This activity has students examine the misconception that there is no scientific consensus on climate change. Students explore temperature data and report their conclusions to the class. Then students examine techniques of science denial and examine a claim about scientific consensus.

This is a video overview of the history of climate science, with the goal of debunking the idea that in the 1970s, climate scientists were predicting global cooling.

This activity focuses on reconstructing the Paleocene-Eocene Thermal Maximum (PETM) as an example of a relatively abrupt global warming period. Students access Integrated Ocean Drilling Program (IODP) sediment core data with Virtual Ocean software in order to display relevant marine sediments and their biostratigraphy.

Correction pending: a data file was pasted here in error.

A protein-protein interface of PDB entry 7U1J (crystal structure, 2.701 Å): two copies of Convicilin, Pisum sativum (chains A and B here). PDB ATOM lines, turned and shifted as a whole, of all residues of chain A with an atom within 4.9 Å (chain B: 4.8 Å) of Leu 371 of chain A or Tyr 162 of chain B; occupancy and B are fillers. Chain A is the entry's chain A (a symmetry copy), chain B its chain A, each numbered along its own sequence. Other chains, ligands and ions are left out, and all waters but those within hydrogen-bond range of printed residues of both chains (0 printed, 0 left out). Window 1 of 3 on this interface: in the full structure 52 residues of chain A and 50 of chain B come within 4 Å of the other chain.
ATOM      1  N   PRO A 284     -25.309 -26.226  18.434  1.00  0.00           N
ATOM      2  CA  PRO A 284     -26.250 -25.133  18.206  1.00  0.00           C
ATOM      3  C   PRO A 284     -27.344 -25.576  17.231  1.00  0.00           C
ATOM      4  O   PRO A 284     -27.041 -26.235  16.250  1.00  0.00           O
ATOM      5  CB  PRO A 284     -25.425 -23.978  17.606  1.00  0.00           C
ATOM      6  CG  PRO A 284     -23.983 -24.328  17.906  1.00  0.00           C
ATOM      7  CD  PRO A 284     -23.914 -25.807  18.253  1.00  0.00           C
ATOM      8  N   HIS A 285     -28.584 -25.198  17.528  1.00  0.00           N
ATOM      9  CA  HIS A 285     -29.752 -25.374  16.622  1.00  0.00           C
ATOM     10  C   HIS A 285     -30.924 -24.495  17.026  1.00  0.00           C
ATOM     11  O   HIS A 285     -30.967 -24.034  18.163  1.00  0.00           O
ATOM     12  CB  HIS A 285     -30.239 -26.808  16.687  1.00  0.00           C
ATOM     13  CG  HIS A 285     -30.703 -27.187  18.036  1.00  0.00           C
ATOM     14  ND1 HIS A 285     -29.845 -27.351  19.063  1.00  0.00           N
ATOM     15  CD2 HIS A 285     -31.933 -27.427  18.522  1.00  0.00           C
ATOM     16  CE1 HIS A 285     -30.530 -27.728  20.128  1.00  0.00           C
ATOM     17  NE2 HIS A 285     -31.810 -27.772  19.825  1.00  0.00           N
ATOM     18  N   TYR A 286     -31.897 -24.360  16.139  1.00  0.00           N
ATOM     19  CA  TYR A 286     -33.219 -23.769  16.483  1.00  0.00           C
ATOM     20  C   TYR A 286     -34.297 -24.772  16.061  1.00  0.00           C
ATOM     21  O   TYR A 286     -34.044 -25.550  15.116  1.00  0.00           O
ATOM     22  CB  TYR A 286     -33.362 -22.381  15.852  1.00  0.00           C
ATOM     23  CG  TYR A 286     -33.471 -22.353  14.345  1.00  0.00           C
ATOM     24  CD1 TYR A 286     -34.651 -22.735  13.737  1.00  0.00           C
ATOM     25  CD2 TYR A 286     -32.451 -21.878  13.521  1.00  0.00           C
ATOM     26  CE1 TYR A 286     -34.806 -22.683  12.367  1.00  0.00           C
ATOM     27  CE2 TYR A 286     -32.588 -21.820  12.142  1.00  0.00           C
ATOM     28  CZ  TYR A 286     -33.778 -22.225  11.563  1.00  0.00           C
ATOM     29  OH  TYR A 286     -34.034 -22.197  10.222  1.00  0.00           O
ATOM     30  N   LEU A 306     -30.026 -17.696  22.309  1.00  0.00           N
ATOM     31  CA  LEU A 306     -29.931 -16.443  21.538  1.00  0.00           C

This interactive visualization is a suite of weather and climate datasets as well as tools with which to manipulate and display them visually.

This resource is a website that is a self-contained, multi-part introduction to how climate models work. The materials include videos and animations about understanding, constructing and applying climate models.

This activity in a case study format explores ice loss from the Greenland ice sheet by way of outlet glaciers that flow into the ocean. Students do basic calculations and learn about data trends, rates of change, uncertainty, and predictions.

Climate has varied in the past, but today's climate change rate is much more drastic due to human activity. Students explore past climate cycle graphs and compare the cycles with the current rate of change.